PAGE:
We can’t keep closing our eyes to the pollution from single-use plastic. The first step is to tackle our addiction to plastic bags. New Zealand is a bit late to the party; 40 countries have already taken action to reduce plastic bag use. It’s starting to get a bit embarrassing when tourists ask why we’re still giving away plastic bags in "clean, green New Zealand". But there is an upside on being slow to act: there’s now lots of evidence about what works. We know that a 10c charge is very successful in creating change and reducing the number of plastic bags used. So if you want to see change, go to www.bagvote.nz and put your vote in now.
- Gina Dempster is communications officer at Wanaka Wastebusters.
Each week in this column, one of a panel of writers addresses issues of sustainability.
Life without kitchen bin liners
Give it a go. A lot of people are scared of life without a bin liner. Try it for a month and see if it works for you.It helps to get your food scraps out of the rubbish as they are what makes it wet and stinky. Find a compost method that works for you.
Your remaining rubbish will be pretty dry and not too smelly and can go straight into the kitchen bin without a liner.
When the kitchen bin’s full, tip all the rubbish into the council wheelie bin or council rubbish bag. Give the kitchen bin a quick wash with some warm water and dishwashing liquid and dry it in the sun.
Ten reasons to vote for a 10 cent charge:
• It’s really effective
A 10c charge in New World stores will drastically cut the number of plastic bags used by 80% (based on what’s happened overseas).
All those zeros represent the huge number of plastic bags used in New Zealand every year. 1.6 billion bags per year, that’s 348 per person. Ireland used to use about the same, but now they pay 22p a bag, and use just 14 bags per person per year!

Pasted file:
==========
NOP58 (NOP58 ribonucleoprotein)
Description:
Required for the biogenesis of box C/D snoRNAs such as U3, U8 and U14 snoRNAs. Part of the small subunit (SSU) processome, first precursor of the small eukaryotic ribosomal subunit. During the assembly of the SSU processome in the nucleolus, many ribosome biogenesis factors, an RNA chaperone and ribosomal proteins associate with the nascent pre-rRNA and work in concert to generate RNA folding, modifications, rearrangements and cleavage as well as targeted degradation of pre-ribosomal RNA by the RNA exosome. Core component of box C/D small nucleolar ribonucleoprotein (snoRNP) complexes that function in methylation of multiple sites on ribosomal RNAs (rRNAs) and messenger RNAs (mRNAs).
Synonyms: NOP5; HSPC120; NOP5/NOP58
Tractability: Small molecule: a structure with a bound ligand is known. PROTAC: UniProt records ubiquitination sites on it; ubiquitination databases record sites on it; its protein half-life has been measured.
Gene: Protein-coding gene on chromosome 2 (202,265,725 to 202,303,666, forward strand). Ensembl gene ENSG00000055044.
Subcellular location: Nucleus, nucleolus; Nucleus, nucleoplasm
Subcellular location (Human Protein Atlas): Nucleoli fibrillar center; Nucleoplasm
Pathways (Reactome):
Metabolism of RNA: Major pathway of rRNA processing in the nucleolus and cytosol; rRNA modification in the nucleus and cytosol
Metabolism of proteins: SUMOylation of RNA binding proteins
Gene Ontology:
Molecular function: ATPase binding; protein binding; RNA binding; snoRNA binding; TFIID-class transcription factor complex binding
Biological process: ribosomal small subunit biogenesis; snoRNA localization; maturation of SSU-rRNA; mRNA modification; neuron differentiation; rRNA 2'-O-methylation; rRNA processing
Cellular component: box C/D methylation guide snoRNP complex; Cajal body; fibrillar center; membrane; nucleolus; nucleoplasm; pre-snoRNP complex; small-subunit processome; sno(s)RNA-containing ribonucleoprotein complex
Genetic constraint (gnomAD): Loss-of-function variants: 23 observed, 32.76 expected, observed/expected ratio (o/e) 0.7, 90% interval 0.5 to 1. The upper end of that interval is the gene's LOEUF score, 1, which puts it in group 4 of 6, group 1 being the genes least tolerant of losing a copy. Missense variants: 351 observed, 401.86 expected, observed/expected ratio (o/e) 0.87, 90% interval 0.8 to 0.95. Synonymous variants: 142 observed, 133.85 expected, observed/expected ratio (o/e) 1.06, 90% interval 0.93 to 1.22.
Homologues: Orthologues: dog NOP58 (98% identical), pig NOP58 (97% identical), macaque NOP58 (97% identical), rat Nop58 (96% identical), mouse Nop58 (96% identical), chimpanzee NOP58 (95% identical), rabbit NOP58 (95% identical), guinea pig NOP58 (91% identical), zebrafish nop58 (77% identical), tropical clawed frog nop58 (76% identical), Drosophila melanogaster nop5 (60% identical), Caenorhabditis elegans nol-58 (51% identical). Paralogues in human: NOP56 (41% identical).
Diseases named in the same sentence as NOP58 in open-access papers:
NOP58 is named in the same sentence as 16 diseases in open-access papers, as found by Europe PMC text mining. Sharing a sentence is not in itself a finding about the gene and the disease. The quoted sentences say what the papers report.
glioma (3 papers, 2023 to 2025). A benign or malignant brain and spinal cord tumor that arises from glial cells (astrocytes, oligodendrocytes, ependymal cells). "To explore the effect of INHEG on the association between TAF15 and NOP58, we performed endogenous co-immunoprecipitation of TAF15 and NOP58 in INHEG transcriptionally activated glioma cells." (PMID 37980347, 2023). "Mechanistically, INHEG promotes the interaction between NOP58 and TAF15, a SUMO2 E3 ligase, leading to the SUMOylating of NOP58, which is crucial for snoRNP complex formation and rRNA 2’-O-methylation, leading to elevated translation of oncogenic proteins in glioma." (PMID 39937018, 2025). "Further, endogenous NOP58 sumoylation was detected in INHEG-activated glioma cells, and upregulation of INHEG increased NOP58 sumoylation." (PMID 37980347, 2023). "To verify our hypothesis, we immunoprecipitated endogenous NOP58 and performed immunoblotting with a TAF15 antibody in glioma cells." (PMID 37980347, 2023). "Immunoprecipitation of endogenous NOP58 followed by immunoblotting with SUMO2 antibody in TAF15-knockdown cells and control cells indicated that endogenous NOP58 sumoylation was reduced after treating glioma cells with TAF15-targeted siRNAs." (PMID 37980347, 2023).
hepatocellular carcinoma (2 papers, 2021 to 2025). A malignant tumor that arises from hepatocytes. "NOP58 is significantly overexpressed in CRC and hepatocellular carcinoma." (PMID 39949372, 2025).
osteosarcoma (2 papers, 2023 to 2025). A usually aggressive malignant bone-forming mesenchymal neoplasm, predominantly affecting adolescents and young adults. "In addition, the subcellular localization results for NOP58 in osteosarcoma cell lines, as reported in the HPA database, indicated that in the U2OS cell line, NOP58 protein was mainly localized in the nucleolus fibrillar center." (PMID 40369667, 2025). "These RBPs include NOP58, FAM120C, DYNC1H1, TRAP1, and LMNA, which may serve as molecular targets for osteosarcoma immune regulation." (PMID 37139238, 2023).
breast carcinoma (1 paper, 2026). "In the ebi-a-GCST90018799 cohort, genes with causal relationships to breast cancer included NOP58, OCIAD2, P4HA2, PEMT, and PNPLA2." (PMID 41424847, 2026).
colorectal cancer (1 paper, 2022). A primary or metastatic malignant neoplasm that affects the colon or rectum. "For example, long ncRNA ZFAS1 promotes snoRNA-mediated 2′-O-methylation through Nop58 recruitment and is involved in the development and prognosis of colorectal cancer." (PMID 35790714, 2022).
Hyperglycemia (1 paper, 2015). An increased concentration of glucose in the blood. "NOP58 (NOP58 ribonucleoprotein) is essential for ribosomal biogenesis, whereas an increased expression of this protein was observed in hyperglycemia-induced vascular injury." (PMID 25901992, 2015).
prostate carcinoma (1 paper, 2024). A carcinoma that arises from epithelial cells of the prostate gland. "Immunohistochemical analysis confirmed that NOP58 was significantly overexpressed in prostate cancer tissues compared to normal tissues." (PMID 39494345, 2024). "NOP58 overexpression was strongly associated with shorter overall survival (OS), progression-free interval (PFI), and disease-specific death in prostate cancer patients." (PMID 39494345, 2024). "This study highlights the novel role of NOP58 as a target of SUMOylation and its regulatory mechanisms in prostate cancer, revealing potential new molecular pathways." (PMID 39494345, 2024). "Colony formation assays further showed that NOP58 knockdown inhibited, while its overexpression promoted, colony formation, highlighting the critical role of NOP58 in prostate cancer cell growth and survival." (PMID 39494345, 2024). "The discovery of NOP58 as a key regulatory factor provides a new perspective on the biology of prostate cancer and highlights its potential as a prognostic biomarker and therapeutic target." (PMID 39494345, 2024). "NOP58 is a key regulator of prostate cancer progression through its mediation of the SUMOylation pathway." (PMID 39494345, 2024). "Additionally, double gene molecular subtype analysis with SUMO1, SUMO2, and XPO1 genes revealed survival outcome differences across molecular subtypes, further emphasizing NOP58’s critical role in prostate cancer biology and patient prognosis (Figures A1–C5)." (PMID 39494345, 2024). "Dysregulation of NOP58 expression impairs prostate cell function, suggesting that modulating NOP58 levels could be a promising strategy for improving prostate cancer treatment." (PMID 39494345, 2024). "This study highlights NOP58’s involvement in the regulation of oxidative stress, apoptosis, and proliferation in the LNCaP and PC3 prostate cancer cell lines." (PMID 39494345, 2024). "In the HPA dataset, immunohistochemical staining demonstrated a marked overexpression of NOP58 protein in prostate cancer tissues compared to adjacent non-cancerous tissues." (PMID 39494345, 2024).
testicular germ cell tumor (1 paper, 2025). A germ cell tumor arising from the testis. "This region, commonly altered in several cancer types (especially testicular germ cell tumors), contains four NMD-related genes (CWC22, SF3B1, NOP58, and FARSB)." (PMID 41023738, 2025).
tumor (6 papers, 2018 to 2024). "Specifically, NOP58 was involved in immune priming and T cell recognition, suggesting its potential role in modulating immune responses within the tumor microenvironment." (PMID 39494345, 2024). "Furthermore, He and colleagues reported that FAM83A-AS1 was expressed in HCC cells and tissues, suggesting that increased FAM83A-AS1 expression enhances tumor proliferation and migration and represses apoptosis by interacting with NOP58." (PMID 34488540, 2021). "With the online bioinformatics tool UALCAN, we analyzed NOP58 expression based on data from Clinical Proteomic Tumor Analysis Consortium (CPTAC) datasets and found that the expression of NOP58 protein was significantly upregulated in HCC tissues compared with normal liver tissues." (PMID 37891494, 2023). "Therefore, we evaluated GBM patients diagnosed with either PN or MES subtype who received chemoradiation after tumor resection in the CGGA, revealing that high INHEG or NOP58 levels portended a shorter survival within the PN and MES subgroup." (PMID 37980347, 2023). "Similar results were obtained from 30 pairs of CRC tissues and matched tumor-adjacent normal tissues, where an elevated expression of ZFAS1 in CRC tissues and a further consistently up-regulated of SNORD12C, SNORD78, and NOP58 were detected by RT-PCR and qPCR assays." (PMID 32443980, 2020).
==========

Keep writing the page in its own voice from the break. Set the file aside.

Scientists often find plastic bags in the stomachs of turtles, because turtles think plastic bags floating in the water look like delicious jelly-fish.
• Less litter
Plastic bags are light and often escape into the environment and waterways, where they take hundreds of years to break down. Sustainable Coastlines have picked up more than 91,000 plastic bags from beaches since 2008. Since a 5p charge was introduced in the UK, the number of plastic bags found on UK beaches has dropped by almost half.
• People want change
90% of New Zealand mayors have written to the Government asking for a 10c charge on plastic bags. Two-thirds of New Zealanders surveyed support a 10c charge. Tourists ask why we’re still giving plastic bags away. It’s time for change.
• It’s an easy way to break the habit
When people have to pay for plastic bags, taking their own bags becomes normal. Until the new habit becomes automatic, there’s the safety net of being able to buy a bag for 10c if someone really, really needs one.
• Money for community groups
New World will give the money raised from charging 10c for plastic bags to community groups, such as the Starship Foundation and Sea Cleaners. It’s the best option on the tableLots of people would prefer a ban on single-use plastic bags; but there’s no ban on the horizon. A national ban would have to be brought in by the Government; and currently no political party is advocating for a ban.
• Australia’s doing better than us
We all hate losing to the Aussies, but they’re winning on plastic bags. South Australia, ACT, Tasmania and the Northern Territory have all banned single-use plastic bags, and Queensland will join them next year.
• Change is contagious
The two big supermarket chains in New Zealand, Foodstuffs (New World, Pak ’n Save) and Progressive (Countdown) watch each other very closely. If New World does something about plastic bags, chances are Countdown might do it too.